Aside from asking God to help change your heart, there are 11 steps to getting true confidence. Here are the first 6, with the other 5 to come tomorrow. Changing how you feel about yourself is not something you’re going to achieve all at once. I say this not as a discouragement, but rather to give you hope. At the beginning, there will be a lot of backsliding into old thought patterns. That doesn’t mean this isn’t working, it doesn’t mean you have failed, and it most certainly doesn’t mean it’s time to give up. If reading the Bible once cannot make someone believe in and love God perfectly, then how can I hope that reading these posts once is enough to magically erase all the beliefs someone has built up about themselves over the years? No, thought patterns are far too ingrained for that.
These steps can take as long or short a time as you want. The important thing is to keep pushing forward with them.
1.Ask yourself how your current way of looking at life is working out. Any change has to be the result of a true, deep desire to change. Satisfaction with the status quo or a belief that change is too difficult will render all of my words ineffectual. A decision to change is a required first step before any change is possible.
Think about where you’re currently getting your sense of self-worth and ask yourself, “How’s this working out for me?” You’ve been spending so much time and energy trying to get acceptance from yourself and others and are apparently aware of the problem if you’re reading this post.
Is this really how you want to live?
If the answer is no, then it’s time to make a big change in how you view the world. Changing how good you are at certain things will never be enough because there will always be that need to perform or to change something else with every failure or rejection. There will never be a point at which you’ll feel you’ve arrived; even if you accomplish all your goals, there will always be the next goal or the fear that what you have can be taken from you.
You have a choice: either keep trying win this game or change your heart in such a way that you are no longer controlled by what others think of you, or even by what you think you should be. This choice must be made before any of the other steps matter.
2.Figure out exactly where your sense of self worth comes from currently. Acknowledge which actions are geared toward gaining the approval of yourself and others. Make a list of things you do and go through it thoroughly and with brutal honesty. There is nothing to be gained by lying and the lesson of a lifetime to be lost.
Go deep here, too. Don’t just say, “Well, I spend extra time at the office so I can get more money,” and stop there. What are you trying to earn or what purchase will these savings buy? If the goal is to buy a house, for example, what is it about owning a nice house that will make you more valuable to others? What is so important about being valuable to them? Where do these beliefs come from? It is imperative to know yourself before change can occur.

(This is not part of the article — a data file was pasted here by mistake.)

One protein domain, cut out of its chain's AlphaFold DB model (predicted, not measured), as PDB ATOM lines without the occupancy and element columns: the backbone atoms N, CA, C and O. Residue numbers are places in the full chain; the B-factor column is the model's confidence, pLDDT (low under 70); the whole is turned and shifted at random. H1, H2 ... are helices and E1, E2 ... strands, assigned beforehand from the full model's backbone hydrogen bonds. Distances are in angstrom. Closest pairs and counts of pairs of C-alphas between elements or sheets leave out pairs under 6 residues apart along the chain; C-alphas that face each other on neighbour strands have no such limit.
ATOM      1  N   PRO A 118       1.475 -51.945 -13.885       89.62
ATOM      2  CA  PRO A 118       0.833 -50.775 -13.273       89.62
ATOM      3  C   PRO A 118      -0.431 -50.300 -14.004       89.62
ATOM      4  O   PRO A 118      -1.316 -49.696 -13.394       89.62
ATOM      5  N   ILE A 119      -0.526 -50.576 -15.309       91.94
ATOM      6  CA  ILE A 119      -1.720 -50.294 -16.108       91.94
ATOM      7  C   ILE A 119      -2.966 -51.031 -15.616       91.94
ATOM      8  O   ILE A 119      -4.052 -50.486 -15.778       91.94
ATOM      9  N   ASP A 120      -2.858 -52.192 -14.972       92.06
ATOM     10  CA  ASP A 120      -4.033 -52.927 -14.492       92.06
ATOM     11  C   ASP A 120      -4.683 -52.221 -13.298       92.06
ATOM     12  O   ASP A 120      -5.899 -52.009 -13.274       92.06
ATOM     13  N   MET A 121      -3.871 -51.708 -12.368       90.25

3.Find out who the Bible says you are. You are the son or daughter of Christ, an heir to the kingdom of heaven, and someone God has loved enough to die for. God has called you His friend, not His slave. You have been redeemed, made holy as though you’d never sinned. There is no position higher than this.
Think of the Greeks and their mythology. Who was deemed higher: a king of men or a son of the gods? Who had more power? Who is more often the focus of legend? If a son of the gods had more power, why hold to the idea that kings on earth have more power than you do as a literal son or daughter of God? Not to say you can order them around, for God has given those in power on earth their power to rule, but we hold to the idea that rich, powerful, or good-looking people are better and they’re not. All of that means nothing compared to the value we have by the Creator of the Universe creating us, choosing to love us, and valuing us above His own Son’s life.
4.Believe it. This sounds closely related to #3, but they are, in fact, worlds apart. I knew most of what the Bible said about me for years. It didn’t help. In fact, knowing without believing actually hurt because it made me think God didn’t want me to have anything else and so He made me lovable by just Him, and then only if I pleased Him enough. I felt like God loved everyone else and that somehow, based on something I had done, it didn’t apply to me at all. I was going to heaven, but couldn’t expect anything else from God. Feeling He didn’t love me personally, I sought love elsewhere. It was only when I started believing what He thought about me (Psalm 56:8 changed my perspective quite a bit) that I was able to finally believe I had value outside of what I could do or who I was with.